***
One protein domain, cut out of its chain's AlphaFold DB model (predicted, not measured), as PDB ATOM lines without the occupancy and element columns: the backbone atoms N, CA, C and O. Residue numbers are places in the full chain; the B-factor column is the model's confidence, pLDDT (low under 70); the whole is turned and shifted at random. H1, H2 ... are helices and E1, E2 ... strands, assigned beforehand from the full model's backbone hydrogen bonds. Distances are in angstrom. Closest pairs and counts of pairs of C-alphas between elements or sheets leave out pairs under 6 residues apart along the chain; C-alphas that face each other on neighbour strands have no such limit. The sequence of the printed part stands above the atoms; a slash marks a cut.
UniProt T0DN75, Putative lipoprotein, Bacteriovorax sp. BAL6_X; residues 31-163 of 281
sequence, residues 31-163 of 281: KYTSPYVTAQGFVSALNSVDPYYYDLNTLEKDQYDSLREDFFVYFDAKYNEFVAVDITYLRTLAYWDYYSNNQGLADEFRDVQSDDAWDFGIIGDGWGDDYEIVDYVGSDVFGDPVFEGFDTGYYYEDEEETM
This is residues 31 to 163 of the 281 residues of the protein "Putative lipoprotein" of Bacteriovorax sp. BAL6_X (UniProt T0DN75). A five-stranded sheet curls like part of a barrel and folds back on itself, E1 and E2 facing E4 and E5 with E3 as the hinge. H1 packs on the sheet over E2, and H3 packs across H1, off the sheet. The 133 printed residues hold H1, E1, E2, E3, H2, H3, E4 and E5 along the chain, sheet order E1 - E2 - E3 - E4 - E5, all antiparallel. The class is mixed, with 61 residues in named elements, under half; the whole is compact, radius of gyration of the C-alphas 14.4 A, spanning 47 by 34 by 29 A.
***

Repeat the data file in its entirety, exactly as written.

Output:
One protein domain, cut out of its chain's AlphaFold DB model (predicted, not measured), as PDB ATOM lines without the occupancy and element columns: the backbone atoms N, CA, C and O. Residue numbers are places in the full chain; the B-factor column is the model's confidence, pLDDT (low under 70); the whole is turned and shifted at random. H1, H2 ... are helices and E1, E2 ... strands, assigned beforehand from the full model's backbone hydrogen bonds. Distances are in angstrom. Closest pairs and counts of pairs of C-alphas between elements or sheets leave out pairs under 6 residues apart along the chain; C-alphas that face each other on neighbour strands have no such limit. The sequence of the printed part stands above the atoms; a slash marks a cut.
UniProt T0DN75, Putative lipoprotein, Bacteriovorax sp. BAL6_X; residues 31-163 of 281
sequence, residues 31-163 of 281: KYTSPYVTAQGFVSALNSVDPYYYDLNTLEKDQYDSLREDFFVYFDAKYNEFVAVDITYLRTLAYWDYYSNNQGLADEFRDVQSDDAWDFGIIGDGWGDDYEIVDYVGSDVFGDPVFEGFDTGYYYEDEEETM
This is residues 31 to 163 of the 281 residues of the protein "Putative lipoprotein" of Bacteriovorax sp. BAL6_X (UniProt T0DN75). A five-stranded sheet curls like part of a barrel and folds back on itself, E1 and E2 facing E4 and E5 with E3 as the hinge. H1 packs on the sheet over E2, and H3 packs across H1, off the sheet. The 133 printed residues hold H1, E1, E2, E3, H2, H3, E4 and E5 along the chain, sheet order E1 - E2 - E3 - E4 - E5, all antiparallel. The class is mixed, with 61 residues in named elements, under half; the whole is compact, radius of gyration of the C-alphas 14.4 A, spanning 47 by 34 by 29 A.